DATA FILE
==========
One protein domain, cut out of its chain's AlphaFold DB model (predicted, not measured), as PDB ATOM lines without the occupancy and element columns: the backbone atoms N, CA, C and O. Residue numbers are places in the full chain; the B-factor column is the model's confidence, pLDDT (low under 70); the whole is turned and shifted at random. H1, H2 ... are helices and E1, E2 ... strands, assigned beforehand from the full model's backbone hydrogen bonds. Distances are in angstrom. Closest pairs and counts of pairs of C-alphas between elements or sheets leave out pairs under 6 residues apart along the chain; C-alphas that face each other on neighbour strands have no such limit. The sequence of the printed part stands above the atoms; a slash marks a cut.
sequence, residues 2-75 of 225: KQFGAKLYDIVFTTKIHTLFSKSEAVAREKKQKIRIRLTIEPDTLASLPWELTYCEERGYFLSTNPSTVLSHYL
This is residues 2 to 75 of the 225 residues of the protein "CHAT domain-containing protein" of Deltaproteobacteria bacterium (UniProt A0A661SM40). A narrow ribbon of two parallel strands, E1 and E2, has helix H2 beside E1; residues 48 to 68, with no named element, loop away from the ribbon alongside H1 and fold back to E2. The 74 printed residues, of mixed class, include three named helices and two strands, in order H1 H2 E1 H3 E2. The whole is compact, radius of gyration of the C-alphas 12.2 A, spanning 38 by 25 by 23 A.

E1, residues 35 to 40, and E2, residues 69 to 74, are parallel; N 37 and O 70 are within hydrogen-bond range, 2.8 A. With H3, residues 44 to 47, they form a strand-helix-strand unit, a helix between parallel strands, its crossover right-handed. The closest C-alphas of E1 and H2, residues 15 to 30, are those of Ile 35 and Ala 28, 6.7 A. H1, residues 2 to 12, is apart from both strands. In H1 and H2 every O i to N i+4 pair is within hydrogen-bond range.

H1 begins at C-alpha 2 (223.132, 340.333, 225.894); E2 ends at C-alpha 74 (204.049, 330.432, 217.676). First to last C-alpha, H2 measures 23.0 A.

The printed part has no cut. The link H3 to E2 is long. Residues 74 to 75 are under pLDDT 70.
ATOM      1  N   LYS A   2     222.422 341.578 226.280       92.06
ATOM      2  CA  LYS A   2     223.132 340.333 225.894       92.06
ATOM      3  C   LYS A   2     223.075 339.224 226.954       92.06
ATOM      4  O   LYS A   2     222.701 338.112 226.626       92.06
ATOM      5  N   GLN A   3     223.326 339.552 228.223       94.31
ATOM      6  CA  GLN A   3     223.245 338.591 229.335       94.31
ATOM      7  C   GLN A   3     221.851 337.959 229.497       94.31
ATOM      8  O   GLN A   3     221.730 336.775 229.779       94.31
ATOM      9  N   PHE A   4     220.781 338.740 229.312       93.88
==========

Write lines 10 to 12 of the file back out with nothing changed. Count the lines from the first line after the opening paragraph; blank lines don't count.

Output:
ATOM      5  N   GLN A   3     223.326 339.552 228.223       94.31
ATOM      6  CA  GLN A   3     223.245 338.591 229.335       94.31
ATOM      7  C   GLN A   3     221.851 337.959 229.497       94.31